Baby Rabbit Care Guide

A Beginners guide


This article is only written as a baby rabbit care guide and before you decide on a rabbit as a pet please take the time to learn about them. They are lovable creatures and do make great pets. This guide will help you with your decision, but remember a rabbit can and often does live for more than ten years, so it will pay you to learn as much as possible about them before you bring one into your home.


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Where will you keep it?


It is important that domestic rabbits should never be housed outside under any circumstances, as they are not like their wild cousins. They do not like extremes of temperature, particularly the hot summer months. Also they can literally die of fright. The sight, or even the sound of a nearby predator is enough to set off a heart attack, and kill them.


Will it be allowed to roam.


It is better to confine your rabbit to a small limited area, especially at the times when you can’t be watching it. They love to chew on things, so it will be necessary to make certain that items such as electrical cables (which seem to be a favourite ) are kept well out of harms’ way. You will need to provide it with toys that are safe for it to chew on.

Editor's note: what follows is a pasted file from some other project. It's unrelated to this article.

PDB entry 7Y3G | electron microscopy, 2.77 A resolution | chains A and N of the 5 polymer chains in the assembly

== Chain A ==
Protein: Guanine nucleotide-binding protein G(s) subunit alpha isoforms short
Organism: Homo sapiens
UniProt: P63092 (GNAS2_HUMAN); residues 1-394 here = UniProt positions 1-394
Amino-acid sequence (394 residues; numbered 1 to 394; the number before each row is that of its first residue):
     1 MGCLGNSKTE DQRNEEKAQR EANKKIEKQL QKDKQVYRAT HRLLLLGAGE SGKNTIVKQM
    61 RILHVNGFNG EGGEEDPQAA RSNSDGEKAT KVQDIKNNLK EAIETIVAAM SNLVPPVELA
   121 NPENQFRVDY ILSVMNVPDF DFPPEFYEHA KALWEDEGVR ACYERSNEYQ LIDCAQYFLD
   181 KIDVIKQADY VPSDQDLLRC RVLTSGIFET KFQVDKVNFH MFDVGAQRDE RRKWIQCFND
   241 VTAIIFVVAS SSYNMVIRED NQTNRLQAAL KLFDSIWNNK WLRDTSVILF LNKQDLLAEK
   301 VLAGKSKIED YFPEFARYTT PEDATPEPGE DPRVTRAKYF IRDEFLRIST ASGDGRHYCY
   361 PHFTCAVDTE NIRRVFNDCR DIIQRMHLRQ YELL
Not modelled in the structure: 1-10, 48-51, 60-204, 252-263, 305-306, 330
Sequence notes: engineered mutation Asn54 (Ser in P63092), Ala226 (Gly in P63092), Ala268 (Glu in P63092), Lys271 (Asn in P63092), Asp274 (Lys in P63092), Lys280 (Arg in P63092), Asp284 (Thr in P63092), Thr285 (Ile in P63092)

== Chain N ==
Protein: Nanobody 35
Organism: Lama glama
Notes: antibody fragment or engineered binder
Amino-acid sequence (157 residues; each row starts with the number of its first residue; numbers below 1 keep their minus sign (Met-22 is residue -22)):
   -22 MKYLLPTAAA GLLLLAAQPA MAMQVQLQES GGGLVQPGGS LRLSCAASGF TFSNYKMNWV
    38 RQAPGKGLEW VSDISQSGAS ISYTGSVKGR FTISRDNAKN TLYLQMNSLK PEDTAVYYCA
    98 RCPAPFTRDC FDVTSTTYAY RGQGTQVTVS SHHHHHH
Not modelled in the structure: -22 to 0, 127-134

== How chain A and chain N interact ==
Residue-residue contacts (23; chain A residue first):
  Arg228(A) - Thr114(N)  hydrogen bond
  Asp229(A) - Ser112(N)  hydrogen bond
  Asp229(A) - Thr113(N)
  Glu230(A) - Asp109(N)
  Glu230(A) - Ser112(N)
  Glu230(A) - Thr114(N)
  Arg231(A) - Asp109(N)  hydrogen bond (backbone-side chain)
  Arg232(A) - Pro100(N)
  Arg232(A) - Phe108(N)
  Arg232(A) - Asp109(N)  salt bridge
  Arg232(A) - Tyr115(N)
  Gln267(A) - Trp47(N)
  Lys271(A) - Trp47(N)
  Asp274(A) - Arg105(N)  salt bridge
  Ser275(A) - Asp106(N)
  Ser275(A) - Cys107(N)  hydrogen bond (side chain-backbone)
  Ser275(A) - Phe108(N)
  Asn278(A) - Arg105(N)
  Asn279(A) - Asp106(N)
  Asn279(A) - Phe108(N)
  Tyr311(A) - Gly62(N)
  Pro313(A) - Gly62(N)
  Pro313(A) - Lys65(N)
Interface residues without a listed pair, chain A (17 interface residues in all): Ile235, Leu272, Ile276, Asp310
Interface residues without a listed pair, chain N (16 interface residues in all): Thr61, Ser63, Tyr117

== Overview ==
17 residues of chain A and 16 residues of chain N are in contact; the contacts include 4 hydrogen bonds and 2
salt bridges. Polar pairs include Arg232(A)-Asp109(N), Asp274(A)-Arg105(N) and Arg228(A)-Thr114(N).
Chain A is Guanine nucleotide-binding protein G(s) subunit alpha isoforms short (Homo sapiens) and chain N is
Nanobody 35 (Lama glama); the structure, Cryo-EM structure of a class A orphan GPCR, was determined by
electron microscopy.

Plants like Lily of the Valley, aloe and azalea and a number of others are toxic to them so if allowed into the garden be careful what is planted there and be sure that things like insecticide are kept out of their reach.




When caged they need ample room to move about. The cage should ideally be five to six times larger than your rabbit, so be sure when you buy or build it you allow for the groth of your baby rabbit. It needs to be long enough for it to be able to stretch out fully and tall enough that can stand on back legs without bumping its head.

If it’s cage is wire floored then you will need to line it with something firm like cardboard or something similar to protect its’ feet as rabbits do not have pads as cats and dogs do. You should also provide it with a cardboard box or a shop bought nesting box for it to hide away in. Your rabbit will want a quiet area as they normally sleep in the day time, feeding and playing in the morning and evening time.

indoor cage

Picture for illustration only the choice is so varied.

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If your pet is going to be caged most of the time it will need to be allowed out for exercise, so you will need to provide it with a safe area where it can run around and play during that time.


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Litter box

Your rabbit, as with a cat will learn to use a litter box so you will need to provide it with one and encourage it to use it. I would advise buying two or three if you intend letting it roam around freely. Do not use cedar or any other wood shavings to line the box as rabbits are allergic to this and they can cause liver problems. Better to use shredded absorbent paper, not newspaper.


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Your rabbit’s diet.